Fauvism, French Fauvisme, was a style of painting that flourished in France from 1898 to 1908 and used pure, brilliant color, applied straight from the paint tubes in an aggressive, direct manner to create a sense of an explosion on the canvas. The Fauves painted directly from nature as the Impressionists had before them, but their works were invested with a strong expressive reaction to the subjects they painted. First formally exhibited in Paris in 1905, Fauvist paintings shocked visitors to the Salon d'Automne, an annual show that had been controversial at its start because there already existed many traditional art exhibitions, but later it was to become very fashionable. One of these visitors was the critic Louis Vauxcelles, who, because of the violence of their works, dubbed the painters "Les Fauves" (Wild Beasts). The leader of the group was Henri Matisse. Not to be confused with parallel art movements such as Post-Impressionism, German Expressionism, Cubism and Futurism, the salient tenets that engender Fauvism are the construction of space with bright color, vigorous brushwork, planar configurations, and the simplification of form.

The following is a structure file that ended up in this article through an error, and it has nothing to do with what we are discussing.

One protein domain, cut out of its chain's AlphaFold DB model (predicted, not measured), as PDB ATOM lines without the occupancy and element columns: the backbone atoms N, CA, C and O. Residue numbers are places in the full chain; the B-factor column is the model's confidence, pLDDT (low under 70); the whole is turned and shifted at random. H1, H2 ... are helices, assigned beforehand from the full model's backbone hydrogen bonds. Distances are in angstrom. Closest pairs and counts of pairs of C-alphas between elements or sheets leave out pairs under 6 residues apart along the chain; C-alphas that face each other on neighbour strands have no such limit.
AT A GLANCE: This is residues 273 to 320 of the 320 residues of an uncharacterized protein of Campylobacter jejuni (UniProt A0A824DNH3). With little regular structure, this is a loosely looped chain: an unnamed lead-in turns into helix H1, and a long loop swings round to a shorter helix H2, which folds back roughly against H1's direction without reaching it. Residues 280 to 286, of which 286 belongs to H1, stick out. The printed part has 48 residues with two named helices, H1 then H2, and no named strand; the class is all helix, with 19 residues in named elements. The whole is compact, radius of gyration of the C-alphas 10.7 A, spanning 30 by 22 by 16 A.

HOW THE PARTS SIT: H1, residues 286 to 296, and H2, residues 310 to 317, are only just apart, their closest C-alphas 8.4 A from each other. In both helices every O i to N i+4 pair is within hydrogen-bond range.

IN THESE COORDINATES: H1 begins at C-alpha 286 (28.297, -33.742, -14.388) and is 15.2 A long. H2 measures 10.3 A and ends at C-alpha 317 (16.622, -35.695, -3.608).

The first important American artist to be directly involved in theSalon d'Automne of 1905 was Alfred H. Maurer (1868-1932), a frequent visitor to the Gertrude and Leo Stein household in Paris. His extraordinary "Fauve Nude" was executed in 1906 shortly after the revolutionary 1905 Salon. This female nude with its brilliant coloration and slashing brushwork is typical of the Fauves and is reminiscent in its painterly handling to Matisse's "Portrait of Madame Matisse (The Green Line)" created in 1905. "Fauve Nude" is a pivotal work for Maurer as it reveals the artist's unequivocal abandonment of his earlier style of painting in the vein of William Merritt Chase (1849-1916) and James Abbott McNeill Whistler (1834-1903) for the expressiveness of Matisse. The work is significant as an example of one of the first...
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